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Rail News Home Intermodal

5/30/2019



Rail News: Intermodal

Savannah port, St. Louis Regional Freightway partner to offer lower-cost rail service


An important component of the port's development plan is a new $220 million rail terminal that will be the largest on-terminal rail facility in North America by 2020.
Photo – Port of Savannah

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The Port of Savannah and the St. Louis Regional Freightway have forged a partnership to create a new connection between the St. Louis region and the largest single-terminal container facility in the Western Hemisphere.

The port is investing $3 billion to increase its containerized cargo capacity from 5 million to 8 million 20-foot equivalent units (TEUs) by 2028. An important component of the plan is a new $220 million rail terminal that will be the largest on-terminal rail facility in North America by 2020. The port's investment is aimed at accelerating the nation's third busiest container gateway to better support retailers and manufacturers in distributing more goods to and from the Midwest.

Port of Savannah leaders have identified the St. Louis region as a key import-export market to which containers can consistently be distributed at a lower cost for shippers, St. Louis Regional Freightway officials said in a press release.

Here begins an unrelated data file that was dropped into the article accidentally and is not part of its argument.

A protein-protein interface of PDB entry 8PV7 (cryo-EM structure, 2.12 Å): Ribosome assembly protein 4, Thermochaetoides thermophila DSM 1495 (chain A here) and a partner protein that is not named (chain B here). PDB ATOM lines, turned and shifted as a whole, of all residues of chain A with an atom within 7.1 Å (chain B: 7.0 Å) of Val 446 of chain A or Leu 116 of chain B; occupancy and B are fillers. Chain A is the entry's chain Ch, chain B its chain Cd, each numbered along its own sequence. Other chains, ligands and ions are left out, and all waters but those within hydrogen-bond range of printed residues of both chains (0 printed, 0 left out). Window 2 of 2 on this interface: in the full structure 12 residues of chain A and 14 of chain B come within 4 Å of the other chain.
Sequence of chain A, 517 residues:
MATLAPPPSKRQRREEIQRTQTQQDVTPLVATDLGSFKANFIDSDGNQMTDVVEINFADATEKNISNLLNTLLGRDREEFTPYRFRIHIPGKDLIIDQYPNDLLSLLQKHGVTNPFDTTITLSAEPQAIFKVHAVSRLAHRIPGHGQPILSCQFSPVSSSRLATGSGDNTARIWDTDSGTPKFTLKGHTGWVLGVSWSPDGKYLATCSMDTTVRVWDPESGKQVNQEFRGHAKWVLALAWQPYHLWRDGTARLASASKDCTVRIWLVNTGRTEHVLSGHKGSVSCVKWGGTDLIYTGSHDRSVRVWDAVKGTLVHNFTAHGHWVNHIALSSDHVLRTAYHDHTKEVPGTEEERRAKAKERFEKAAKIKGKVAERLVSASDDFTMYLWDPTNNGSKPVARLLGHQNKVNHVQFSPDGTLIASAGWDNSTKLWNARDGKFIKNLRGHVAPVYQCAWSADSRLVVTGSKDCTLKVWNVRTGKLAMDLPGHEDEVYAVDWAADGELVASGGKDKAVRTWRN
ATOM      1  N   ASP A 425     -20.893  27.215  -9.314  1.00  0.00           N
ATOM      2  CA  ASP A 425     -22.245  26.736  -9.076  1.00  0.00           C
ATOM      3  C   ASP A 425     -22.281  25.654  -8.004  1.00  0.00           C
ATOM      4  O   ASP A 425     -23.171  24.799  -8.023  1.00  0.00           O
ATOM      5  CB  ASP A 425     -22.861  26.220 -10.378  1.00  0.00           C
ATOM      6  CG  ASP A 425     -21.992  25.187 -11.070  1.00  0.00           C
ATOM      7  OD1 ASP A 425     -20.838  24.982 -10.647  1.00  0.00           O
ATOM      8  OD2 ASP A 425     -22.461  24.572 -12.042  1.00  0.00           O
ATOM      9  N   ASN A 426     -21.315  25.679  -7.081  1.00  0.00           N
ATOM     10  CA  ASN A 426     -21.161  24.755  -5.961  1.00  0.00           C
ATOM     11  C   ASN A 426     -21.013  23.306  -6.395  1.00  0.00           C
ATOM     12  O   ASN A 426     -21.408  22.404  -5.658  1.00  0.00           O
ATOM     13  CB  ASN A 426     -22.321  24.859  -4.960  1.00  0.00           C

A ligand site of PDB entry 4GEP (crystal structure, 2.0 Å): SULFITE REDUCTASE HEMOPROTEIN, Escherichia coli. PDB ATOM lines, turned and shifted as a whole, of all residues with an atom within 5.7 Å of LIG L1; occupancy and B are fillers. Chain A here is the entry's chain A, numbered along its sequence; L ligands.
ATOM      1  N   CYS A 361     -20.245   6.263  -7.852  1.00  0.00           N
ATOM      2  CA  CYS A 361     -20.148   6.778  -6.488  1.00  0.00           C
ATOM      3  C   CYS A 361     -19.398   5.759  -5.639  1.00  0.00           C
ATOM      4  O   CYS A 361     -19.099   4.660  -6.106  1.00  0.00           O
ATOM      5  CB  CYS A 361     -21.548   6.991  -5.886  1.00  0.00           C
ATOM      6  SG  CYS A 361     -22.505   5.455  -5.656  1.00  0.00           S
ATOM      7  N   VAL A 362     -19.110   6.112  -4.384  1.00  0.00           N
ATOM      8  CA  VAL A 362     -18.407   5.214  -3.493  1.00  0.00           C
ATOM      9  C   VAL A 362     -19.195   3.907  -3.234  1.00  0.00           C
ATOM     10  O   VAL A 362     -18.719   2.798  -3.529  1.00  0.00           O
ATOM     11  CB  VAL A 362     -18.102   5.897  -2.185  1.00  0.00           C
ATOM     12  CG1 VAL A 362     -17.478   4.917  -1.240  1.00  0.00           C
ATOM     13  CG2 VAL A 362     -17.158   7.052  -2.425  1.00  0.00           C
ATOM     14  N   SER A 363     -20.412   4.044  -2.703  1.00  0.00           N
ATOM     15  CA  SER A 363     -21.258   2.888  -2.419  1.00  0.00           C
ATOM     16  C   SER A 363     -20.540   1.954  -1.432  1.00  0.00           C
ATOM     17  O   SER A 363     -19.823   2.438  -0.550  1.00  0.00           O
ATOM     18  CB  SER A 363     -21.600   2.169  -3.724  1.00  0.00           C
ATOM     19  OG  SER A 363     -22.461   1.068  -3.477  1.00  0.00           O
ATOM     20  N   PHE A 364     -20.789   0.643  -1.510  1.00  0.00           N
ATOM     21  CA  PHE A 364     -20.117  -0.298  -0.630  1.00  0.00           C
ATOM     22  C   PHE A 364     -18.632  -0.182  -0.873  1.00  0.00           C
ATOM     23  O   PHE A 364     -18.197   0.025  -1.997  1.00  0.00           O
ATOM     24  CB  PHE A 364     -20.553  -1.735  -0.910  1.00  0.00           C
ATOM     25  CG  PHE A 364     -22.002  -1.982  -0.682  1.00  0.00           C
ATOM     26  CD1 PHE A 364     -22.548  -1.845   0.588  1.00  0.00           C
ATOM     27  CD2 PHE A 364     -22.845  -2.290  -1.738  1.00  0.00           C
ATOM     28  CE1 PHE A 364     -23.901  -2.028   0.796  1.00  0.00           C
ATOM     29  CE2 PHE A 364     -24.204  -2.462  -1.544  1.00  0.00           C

"I cannot overstate the potential of this new partnership and the opportunities it can create to develop stronger links between our region's world-class freight capabilities and national and global supply chains," said Mary Lamie, executive director of the St. Louis Regional Freightway.

The rail expansion at Garden City Terminal is designed to improve efficiency and double terminal rail lift capacity to about 1 million containers per year. The unit train capacity on the terminal will enable CSX and Norfolk Southern Railway to deliver faster and more frequent rail service to Midwest markets, including St. Louis. Both Class Is provide a direct link between the port and the St. Louis area.

The new rail service will be an attractive alternative to shipping by rail from the West Coast to St. Louis, said John Trent, senior director of strategic operations and safety at the Georgia Ports Authority — which operates the Savannah port — in a keynote address to the St. Louis Regional Freightway Industry Forum held May 23.

Trent cited recent research that revealed the cost to shippers using the new service would be $300 to $400 less per each container moved.

“We offer a premium, lower cost option and, in addition, we provide that consistency,” Trent said. “We believe we have a viable solution to not only support existing business in the St. Louis region, but also to grow business in the St. Louis region.”



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